111. Alstom’s submission that EIL operated on the basis of SER appeared to rest on three propositions. First, under art 10 of Regulation 91/440 the right to operate a service through the Tunnel was (until 1 January 2010) restricted to an IRG, and for a rail service operating between the UK, France and Belgium, such an international grouping had to consist of railway undertakings from those Member States. Secondly, the tripartite combination of SNCF, SNCB and EIL (then owned by BR) was therefore “the only realistic grouping” that could operate such a passenger service. That is borne out by the statements in the merger notification to the Commission of 26 April 2010, at paras 435-444. Thirdly, EIL received its European Passenger Licence with effect from September 1998 to operate the trains between the UK and France/Belgium, effectively on behalf of the IRG, pursuant to that arrangement. It did not have to tender for the licence or compete for it with anyone else. In addition, Alstom referred to the fact that in its 2011 Network Statement (para 87 above), Eurotunnel refers to EIL being in a “special position” as the incumbent.
  112. The difficulty with this is that while the above propositions appear to me undeniable, I do not see that they constitute the grant of SER in the sense in which the term is used in the procurement rules. The restriction of such services to IRGs imposed by Regulation 91/440 was a matter of EU law and cannot in itself amount to the grant of special rights by a competent authority. The fact that no other qualifying IRG would be established to operate such a service was a consequence of the commercial and competitive landscape, and the scale of investment required. It does not constitute a special or exclusive right. And the third factor is simply the consequence of the other two. The licence did not in itself amount to the grant of special or exclusive rights: it was a contractual arrangement which did not offer or provide for any exclusivity. Finally, the competitive benefit which EIL now enjoys as the incumbent is an advantage enjoyed by any monopolist or indeed first mover on a market into which others enter later on: it is not relevant to the determination of whether EIL was in that position by reason of the grant of rights by the State that were special or exclusive.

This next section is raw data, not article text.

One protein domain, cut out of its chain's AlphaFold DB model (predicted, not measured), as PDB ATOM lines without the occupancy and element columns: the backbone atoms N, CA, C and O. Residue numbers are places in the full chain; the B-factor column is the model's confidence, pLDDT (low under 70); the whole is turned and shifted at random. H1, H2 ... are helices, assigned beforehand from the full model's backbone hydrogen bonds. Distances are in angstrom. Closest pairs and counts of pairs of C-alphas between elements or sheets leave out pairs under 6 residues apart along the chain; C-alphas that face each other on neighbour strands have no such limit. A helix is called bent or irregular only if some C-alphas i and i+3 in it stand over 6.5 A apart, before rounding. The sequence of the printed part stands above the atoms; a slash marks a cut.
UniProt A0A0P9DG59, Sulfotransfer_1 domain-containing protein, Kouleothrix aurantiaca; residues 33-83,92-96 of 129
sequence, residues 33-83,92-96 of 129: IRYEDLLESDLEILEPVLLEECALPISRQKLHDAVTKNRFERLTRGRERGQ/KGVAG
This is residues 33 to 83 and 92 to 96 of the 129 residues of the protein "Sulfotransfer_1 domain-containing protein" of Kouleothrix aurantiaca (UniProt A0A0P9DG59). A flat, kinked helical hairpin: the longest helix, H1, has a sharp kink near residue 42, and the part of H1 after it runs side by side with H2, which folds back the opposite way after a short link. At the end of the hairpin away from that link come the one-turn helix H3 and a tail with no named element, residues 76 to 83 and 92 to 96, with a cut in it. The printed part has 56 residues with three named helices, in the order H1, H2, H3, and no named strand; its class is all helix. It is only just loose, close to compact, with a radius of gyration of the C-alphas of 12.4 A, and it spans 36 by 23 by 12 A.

113. Accordingly, I do not see that the argument regarding SER gets off the ground. Moreover, that is before considering the development since 1 January 2010 when the restriction to an IRG no longer applied. Alstom contended that EIL was still operating “on the basis of” SER, but once the legal barrier was removed, the potential for effective competition will affect the commercial strategy of the incumbent. That indeed appears to be the case here, where one factor leading EIL to procure a new generation of high-speed trains was the opening up of the market.
  114. Alstom also referred to the reservation to EIL and Eurotunnel of 50% capacity of the Tunnel for passenger and freight services pursuant to the Usage Contract and Back-to-Back Agreement up to 2052. But that does not in my judgment constitute SER. If EIL may face a competitor, then it is not in a position of exclusivity and the fact that the number of potential competitors is in practice limited is inherent in the nature of railway infrastructure: there will never be a large number of different rail operators running services on a single route or group of routes. One has only to consider the situation after 2013 when Deutsche Bahn will have launched its planned service through the Tunnel: it could not be contended thereafter that EIL was benefiting from SER so as to subject it to the procurement regime.The timing question
  115. The parties agreed that if an undertaking is a utility at the end of a procurement process, then it is subject as regards that process to the terms of the procurement regime. Here, that process manifestly concluded after 31 August 2010 when Futur Eurostar was completed and EIL no longer operated as part of an IRG. However, Alstom sought to contend that if EIL should be found not to be a utility after its restructuring, EIL previously satisfied the conditions of a utility and that the procurement rules should therefore apply to the process whereby the supplier of the new generation of trains for Eurostar was selected.
  116. This issue was raised by amendment to the Particulars of Claim, for which permission was granted at the outset of this trial. Para 9A of the amended pleading states:

    “Further or alternatively, [EIL] was and remained subject to Directive [17] and/or the Regulations throughout the procurement by reason of the facts that (a) when it sought offers (and thereafter), it operated on the basis of special and exclusive rights (as set out in paragraph 9 above); and/or (b) from 6 June 2009 until 31 August 2010 (at which stage the shareholders became as set out in paragraph 7(2) above), it was a public undertaking as all its shares (other than one special share held by the Secretary of State for Transport) were held by LCR, which was wholly owned by the Secretary of State for Transport (as set out in the Agreed Statement of Facts) and, therefore, the UK State and/or LCR exercised a dominant influence over it.”